ROCKVILLE – Last week, local residents criticized the Bethesda Downtown Sector Plan while developers praised it.
The County Council listened as about 100 people testified at three separate two-hour evening hearings, as they gave their thoughts on the newly proposed plan to allow for more development and growth in downtown Bethesda, expanding its economic activity, affordable housing and density.
Some residents critical of the proposed plan said allowing Bethesda to expand will put further strain on schools and roads that can barely fit to accommodate heavy traffic and building heights that would transform parts of Bethesda from suburban to urban.
“We want to have a livable community where you can take your kid to soccer practice without being stuck in gridlock traffic, where it’s safe to walk to school, where there are green spaces enjoy, where towering buildings aren’t casting long shadows on neighboring residents,” said Alison MacFarlane, who asked the council to reject the plan.
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Bethesda resident Amanda Farber said the majority of the residents in the neighborhood reject the proposed sector plan.
“Residents in East Bethesda documented serious problems with proposed heights, the border of the sector plan, mis-classification of neighborhood roads, recent site plans, as well as flawed school and traffic data used for the basis of the plan,” Farber said.
Approved by the Montgomery County Planning Board in July, the proposed update to the Bethesda Downtown sector plan is an update to the last revision of the plan in 1994.
The new sector plan would update allow for more green spaces and parks, allow for greater development and economic activity and affordable housing.
“The previous generation of planner and the previous generations of elected officials, who in 1994 voted to take step forward in the face in very similar objections about traffic, development, growing, school capacity. They were vindicated,” said Casey Anderson, chair of the Montgomery County Planning Board when he briefed the Council on the plan on Oct. 18.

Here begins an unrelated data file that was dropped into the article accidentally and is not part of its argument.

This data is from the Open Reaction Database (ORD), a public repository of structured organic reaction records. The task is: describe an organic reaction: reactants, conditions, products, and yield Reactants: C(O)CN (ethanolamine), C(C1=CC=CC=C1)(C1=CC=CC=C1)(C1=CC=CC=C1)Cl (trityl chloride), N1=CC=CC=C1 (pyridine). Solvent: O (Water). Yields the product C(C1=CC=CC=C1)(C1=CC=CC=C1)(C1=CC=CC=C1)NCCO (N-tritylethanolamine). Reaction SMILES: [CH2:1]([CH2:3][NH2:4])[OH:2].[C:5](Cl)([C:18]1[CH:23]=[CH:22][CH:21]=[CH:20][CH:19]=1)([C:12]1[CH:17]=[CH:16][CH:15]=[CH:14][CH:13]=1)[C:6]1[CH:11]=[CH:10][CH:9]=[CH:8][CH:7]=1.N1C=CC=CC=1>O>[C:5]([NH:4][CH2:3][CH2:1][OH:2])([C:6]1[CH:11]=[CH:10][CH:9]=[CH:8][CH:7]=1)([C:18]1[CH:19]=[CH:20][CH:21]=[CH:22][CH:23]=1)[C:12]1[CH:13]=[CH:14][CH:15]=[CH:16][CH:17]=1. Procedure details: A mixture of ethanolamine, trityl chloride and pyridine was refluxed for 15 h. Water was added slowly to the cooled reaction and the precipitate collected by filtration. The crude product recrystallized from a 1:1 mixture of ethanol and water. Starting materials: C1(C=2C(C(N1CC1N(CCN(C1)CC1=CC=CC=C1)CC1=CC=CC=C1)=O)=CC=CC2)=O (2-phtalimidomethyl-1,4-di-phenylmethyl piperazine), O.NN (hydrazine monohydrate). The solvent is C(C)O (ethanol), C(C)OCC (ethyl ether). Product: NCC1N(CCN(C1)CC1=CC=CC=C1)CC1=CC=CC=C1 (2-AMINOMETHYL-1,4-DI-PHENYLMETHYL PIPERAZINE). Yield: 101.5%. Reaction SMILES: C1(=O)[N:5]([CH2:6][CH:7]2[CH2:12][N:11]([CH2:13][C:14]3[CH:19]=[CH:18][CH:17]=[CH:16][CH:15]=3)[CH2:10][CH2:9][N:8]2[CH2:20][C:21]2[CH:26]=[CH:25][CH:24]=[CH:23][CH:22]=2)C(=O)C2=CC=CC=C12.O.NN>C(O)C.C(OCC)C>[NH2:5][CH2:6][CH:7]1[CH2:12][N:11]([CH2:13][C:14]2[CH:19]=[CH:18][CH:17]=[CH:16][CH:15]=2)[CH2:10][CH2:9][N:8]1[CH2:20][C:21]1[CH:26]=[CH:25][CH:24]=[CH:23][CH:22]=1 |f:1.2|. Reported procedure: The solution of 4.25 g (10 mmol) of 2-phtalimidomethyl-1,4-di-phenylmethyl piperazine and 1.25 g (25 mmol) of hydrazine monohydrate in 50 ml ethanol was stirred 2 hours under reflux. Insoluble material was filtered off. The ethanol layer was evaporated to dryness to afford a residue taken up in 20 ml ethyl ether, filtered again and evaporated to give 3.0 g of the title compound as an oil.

The three days of public hearing came after the announcement that Marriott International will move its corporate headquarters, currently located on Fernwood Road in Bethesda, to a proposed $600 million site to be located in downtown Bethesda.
The Marriott proposal comes along with a new economic vision for Bethesda set forth by the planning board, that could allow for high rises building as tall as 290 feet along Wisconsin Avenue, and buildings as high as 70 feet along the edges of downtown to create a transitional feel from suburban to urban neighborhoods.
“Bethesda is a nice town but not yet a great city and only through new redevelopment of dozens older properties can Bethesda evolve in a world-class city that be competitive,” said Timothy Eden of Starr Capital, LLC.
Some of the proposed development would center on Bethesda’s Red Line Metro stop, which will also connect to the recently approved Purple Line, hoping to encourage more to take public transit to quell concerns over increased traffic.
Additionally the plan calls for increased pedestrian walking paths, bike lanes and two-way streets.
“As Montgomery County’s economic engine and its most competitive location, Bethesda is an appropriate place to plan for growth,” said Vince Burke of BF Saul Company, which owns real estate in Bethesda.
The plan would be an increase in affordable housing in one of the most expensive parts of the County. The sector plan proposes a 15 percent increase in moderately priced dwelling units (MPDUs) to increase affordable housing options to potential residents.
The Council has not set a date to vote on whether to approve the plan.